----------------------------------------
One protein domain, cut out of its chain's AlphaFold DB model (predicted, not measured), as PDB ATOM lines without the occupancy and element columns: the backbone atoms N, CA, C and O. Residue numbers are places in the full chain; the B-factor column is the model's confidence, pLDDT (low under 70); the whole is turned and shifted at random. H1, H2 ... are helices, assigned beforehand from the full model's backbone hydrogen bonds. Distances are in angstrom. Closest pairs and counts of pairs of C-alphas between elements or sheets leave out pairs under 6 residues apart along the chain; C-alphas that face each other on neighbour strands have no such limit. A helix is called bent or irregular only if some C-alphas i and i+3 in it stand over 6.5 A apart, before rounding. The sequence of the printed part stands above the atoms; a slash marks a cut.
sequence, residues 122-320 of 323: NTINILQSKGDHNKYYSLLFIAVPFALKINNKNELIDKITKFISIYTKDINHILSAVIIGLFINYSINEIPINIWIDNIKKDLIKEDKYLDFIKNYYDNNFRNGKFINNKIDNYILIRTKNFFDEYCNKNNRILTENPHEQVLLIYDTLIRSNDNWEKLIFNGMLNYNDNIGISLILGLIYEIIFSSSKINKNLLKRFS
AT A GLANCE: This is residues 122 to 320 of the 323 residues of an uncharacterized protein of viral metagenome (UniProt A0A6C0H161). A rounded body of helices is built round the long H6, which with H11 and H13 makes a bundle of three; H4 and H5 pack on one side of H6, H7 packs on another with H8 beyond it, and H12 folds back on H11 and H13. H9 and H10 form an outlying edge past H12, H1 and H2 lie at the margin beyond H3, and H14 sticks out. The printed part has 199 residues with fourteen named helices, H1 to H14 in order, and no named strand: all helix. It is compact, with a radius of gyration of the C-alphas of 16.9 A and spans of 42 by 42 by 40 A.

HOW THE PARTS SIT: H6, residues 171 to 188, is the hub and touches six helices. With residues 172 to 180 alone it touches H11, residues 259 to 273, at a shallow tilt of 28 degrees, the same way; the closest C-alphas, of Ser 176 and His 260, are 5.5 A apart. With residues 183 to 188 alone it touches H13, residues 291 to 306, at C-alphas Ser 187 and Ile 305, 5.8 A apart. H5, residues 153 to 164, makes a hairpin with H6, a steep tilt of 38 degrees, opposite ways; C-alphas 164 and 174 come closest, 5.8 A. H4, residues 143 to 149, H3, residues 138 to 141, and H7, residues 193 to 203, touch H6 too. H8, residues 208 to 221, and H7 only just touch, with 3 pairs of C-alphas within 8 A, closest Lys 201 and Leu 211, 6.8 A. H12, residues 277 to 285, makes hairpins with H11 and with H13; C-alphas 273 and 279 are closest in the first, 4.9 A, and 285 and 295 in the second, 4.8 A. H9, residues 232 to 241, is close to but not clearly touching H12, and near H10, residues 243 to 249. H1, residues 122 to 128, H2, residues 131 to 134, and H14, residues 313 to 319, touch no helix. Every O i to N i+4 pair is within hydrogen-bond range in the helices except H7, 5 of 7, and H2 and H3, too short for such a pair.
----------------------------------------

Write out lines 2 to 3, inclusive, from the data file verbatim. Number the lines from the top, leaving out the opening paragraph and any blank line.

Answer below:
AT A GLANCE: This is residues 122 to 320 of the 323 residues of an uncharacterized protein of viral metagenome (UniProt A0A6C0H161). A rounded body of helices is built round the long H6, which with H11 and H13 makes a bundle of three; H4 and H5 pack on one side of H6, H7 packs on another with H8 beyond it, and H12 folds back on H11 and H13. H9 and H10 form an outlying edge past H12, H1 and H2 lie at the margin beyond H3, and H14 sticks out. The printed part has 199 residues with fourteen named helices, H1 to H14 in order, and no named strand: all helix. It is compact, with a radius of gyration of the C-alphas of 16.9 A and spans of 42 by 42 by 40 A.

HOW THE PARTS SIT: H6, residues 171 to 188, is the hub and touches six helices. With residues 172 to 180 alone it touches H11, residues 259 to 273, at a shallow tilt of 28 degrees, the same way; the closest C-alphas, of Ser 176 and His 260, are 5.5 A apart. With residues 183 to 188 alone it touches H13, residues 291 to 306, at C-alphas Ser 187 and Ile 305, 5.8 A apart. H5, residues 153 to 164, makes a hairpin with H6, a steep tilt of 38 degrees, opposite ways; C-alphas 164 and 174 come closest, 5.8 A. H4, residues 143 to 149, H3, residues 138 to 141, and H7, residues 193 to 203, touch H6 too. H8, residues 208 to 221, and H7 only just touch, with 3 pairs of C-alphas within 8 A, closest Lys 201 and Leu 211, 6.8 A. H12, residues 277 to 285, makes hairpins with H11 and with H13; C-alphas 273 and 279 are closest in the first, 4.9 A, and 285 and 295 in the second, 4.8 A. H9, residues 232 to 241, is close to but not clearly touching H12, and near H10, residues 243 to 249. H1, residues 122 to 128, H2, residues 131 to 134, and H14, residues 313 to 319, touch no helix. Every O i to N i+4 pair is within hydrogen-bond range in the helices except H7, 5 of 7, and H2 and H3, too short for such a pair.